Health care is one of the most important economic sectors in high income countries, but its environmental footprint is underreported and not often considered.
The Cuban system demonstrates a sustainable model of medical care, providing a high level of service with low use of resources. Many greens think only in terms of reducing personal consumption, or hoping for technical advances that will enable continued affluence. Too few realise that there have to be radical changes in systems as well as in lifestyles.
How do you envision yourself at age eighty? Do you want to be active, mobile, and of sound mind and body? Or do you think you’ll be lucky just to be alive? Good health is not luck.
Good health means more than good medical care. Many other things affect how long we live and how healthy we feel—conditions in our housing and neighborhoods, the social and physical environment of our communities, economic opportunities and the levels of stress in our lives.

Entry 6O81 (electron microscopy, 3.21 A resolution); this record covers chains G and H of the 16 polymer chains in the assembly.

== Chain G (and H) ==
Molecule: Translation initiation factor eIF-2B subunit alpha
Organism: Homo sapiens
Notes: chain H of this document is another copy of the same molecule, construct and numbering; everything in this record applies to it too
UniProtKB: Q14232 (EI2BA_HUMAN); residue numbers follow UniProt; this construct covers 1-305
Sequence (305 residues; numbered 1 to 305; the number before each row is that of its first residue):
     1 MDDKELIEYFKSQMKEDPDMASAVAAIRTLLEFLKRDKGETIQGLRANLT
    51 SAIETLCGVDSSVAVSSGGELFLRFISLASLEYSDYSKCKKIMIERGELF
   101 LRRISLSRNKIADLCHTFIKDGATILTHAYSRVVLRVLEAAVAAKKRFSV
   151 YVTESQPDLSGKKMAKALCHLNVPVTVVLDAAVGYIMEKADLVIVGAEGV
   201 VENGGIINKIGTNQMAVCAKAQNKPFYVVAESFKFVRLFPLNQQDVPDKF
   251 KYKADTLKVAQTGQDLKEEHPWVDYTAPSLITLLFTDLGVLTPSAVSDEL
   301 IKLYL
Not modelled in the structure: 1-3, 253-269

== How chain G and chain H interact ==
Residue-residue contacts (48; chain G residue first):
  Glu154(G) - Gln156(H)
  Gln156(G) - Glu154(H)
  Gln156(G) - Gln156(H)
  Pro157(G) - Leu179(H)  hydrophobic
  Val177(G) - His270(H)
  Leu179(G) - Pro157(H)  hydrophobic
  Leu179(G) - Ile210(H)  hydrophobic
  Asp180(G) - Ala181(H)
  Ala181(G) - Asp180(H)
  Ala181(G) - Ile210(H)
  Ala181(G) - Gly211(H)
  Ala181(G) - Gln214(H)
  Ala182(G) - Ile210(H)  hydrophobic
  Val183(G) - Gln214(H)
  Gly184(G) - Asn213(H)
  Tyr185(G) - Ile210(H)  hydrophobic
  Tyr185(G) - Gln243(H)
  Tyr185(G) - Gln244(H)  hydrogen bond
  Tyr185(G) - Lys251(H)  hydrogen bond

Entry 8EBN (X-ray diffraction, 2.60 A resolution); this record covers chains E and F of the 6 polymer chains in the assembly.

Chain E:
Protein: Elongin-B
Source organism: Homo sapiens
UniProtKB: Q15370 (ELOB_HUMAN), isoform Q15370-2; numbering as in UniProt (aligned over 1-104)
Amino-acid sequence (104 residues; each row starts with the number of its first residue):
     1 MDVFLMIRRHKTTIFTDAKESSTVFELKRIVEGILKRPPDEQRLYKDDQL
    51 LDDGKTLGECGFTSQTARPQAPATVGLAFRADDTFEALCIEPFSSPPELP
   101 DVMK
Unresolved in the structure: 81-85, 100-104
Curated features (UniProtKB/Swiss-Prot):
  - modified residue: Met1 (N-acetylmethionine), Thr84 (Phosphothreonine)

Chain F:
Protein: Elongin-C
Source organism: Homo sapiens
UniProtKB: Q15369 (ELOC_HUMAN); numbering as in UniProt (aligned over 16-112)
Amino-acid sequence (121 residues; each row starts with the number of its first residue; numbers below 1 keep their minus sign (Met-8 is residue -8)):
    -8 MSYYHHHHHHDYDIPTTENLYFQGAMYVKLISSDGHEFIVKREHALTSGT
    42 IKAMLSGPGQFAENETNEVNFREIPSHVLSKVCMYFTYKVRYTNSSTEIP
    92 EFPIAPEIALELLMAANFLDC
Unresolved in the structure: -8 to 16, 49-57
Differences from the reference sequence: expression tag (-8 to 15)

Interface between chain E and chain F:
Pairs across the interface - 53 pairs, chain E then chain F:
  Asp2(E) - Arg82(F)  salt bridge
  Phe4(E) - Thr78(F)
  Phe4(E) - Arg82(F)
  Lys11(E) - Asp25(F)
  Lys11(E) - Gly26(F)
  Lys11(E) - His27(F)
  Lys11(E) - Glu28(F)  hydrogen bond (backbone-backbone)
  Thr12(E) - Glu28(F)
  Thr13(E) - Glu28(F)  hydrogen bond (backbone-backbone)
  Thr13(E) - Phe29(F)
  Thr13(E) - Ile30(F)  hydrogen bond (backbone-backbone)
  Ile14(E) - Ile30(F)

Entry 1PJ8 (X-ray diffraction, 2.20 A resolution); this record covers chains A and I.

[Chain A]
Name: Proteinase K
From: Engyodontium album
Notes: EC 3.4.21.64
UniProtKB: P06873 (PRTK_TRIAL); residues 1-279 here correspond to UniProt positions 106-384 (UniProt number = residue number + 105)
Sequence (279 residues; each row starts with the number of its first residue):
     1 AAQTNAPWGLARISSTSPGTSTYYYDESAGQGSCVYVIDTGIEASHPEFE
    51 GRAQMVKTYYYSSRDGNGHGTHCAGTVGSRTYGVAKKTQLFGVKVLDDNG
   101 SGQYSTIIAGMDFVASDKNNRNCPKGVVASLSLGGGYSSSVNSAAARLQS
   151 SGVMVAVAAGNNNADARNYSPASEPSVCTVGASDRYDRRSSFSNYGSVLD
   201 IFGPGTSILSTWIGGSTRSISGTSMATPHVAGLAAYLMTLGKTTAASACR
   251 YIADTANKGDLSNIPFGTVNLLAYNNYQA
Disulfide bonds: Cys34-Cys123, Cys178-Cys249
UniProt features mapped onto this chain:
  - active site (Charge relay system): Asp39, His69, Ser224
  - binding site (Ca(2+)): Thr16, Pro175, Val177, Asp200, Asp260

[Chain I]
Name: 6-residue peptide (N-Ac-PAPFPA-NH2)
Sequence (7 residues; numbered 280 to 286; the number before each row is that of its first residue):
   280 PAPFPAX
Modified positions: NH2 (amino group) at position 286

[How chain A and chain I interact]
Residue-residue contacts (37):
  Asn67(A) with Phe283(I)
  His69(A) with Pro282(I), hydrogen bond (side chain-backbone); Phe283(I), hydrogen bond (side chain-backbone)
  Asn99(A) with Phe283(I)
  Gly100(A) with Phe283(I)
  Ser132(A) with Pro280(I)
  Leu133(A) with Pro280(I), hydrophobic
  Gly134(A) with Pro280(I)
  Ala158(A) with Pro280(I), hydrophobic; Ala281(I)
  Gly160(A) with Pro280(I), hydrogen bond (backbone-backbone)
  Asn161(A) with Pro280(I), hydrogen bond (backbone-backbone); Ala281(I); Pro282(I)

In considering the Sun Hive alongside my personal experiences of distress, I do not mean to use the bees as a metaphor, to plunder nature for her poetry. Instead I wish to suggest that our reductive attitudes towards both bees and human health may be symptomatic of a prevailing mindset of exploitation and control.
While politicians fiddle, citizens are again being left to suffer–perhaps none more than the nearly 23,000 coal miners in Pennsylvania, West Virginia, Ohio, Kentucky and elsewhere, facing the loss of healthcare benefits.
Where we live – the air we breathe, the water we drink, the environments around us – has a huge impact on our health and even on our DNA.